Today’s ride took me over to Johns Hopkins east hospital campus, as per usual. Today is the start of my second week of radiation treatment, and I got up plenty early to ride my bicycle for that 8:15am appointment. The promise of 70 degrees and sunny made me almost too excited to sleep.
Thursday’s bike ride took me out in the city’s first Code Red Heat Alert day of the summer. Code Red means it’s going to be really, really hot, and you should probably just stay inside in a place with some ac. It also means that if you use less energy you get credits on your utility bill, so I was pretty excited to spend the day in somebody else’s air conditioning while the nickels rolled in at home. Sure, paying you to not use energy when you need it the most is sort of a scam to cover over weak infrastructure, but I’m a sucker.
I’ve been working and working and working lately, totally overwhelmed by work. That doesn’t mean I haven’t been riding my bike, but it does mean I’ve largely been riding to work, to meetings, to acupuncture appointments, and to dinner and drinks and play when I can sneak it in. Grades are in for the spring semester, though, and summer school doesn’t start until Wednesday, so by Saturday afternoon I started to feel the loosening of vacation and a glimpse or two of the me that emerges when I have time to get just a little bit bored. And today the rain let up and the winds died down, and I got to take a bike ride just to see what I might see.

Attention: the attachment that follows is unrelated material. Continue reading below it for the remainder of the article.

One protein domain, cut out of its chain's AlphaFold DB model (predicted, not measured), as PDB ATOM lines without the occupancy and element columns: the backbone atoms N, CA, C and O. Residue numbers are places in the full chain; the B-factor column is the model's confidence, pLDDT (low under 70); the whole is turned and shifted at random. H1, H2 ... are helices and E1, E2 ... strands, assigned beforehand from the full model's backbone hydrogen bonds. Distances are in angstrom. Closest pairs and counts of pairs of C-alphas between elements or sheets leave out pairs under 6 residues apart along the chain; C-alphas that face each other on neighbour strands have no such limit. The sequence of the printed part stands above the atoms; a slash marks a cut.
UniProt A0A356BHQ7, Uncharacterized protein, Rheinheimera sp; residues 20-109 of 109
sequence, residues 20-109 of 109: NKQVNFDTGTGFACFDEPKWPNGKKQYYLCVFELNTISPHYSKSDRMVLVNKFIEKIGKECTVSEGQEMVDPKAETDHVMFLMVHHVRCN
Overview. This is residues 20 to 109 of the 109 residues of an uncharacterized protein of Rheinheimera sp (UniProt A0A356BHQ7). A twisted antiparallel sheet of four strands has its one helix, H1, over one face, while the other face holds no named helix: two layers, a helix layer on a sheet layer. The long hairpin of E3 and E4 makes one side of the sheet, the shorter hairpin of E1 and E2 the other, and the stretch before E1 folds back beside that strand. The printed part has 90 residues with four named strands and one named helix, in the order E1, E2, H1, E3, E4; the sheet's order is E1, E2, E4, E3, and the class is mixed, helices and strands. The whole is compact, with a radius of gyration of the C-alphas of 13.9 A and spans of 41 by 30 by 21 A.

I had a day with no deadlines on Tuesday, a rare one in the past month. That meant I got to spend my morning finishing up a task I’d been avoiding for a few weeks, and then I hopped on the bike and headed south and east to complete one of those tasks I am middle class enough to do: register for TSA Pre Check so I can be one of those people I have been sneering at for the past couple of years who bypass the serfs on their way to the front of the airport security line.
It was a shockingly beautiful day, and I spent much of it on my bike, skirt waving and bare arms under a sunny sky. For the first time in a very, very long time I was on my bike with nowhere in particular to go. My first stop was in Station North for a long overdue lunch with R. We parted ways in the early afternoon, and I headed down the hill, taking the first left I could from Guilford past Mount Royal, on Biddle Street, to snake my way south and east, south and east to see the sights of east Baltimore on a perfect day. Continue reading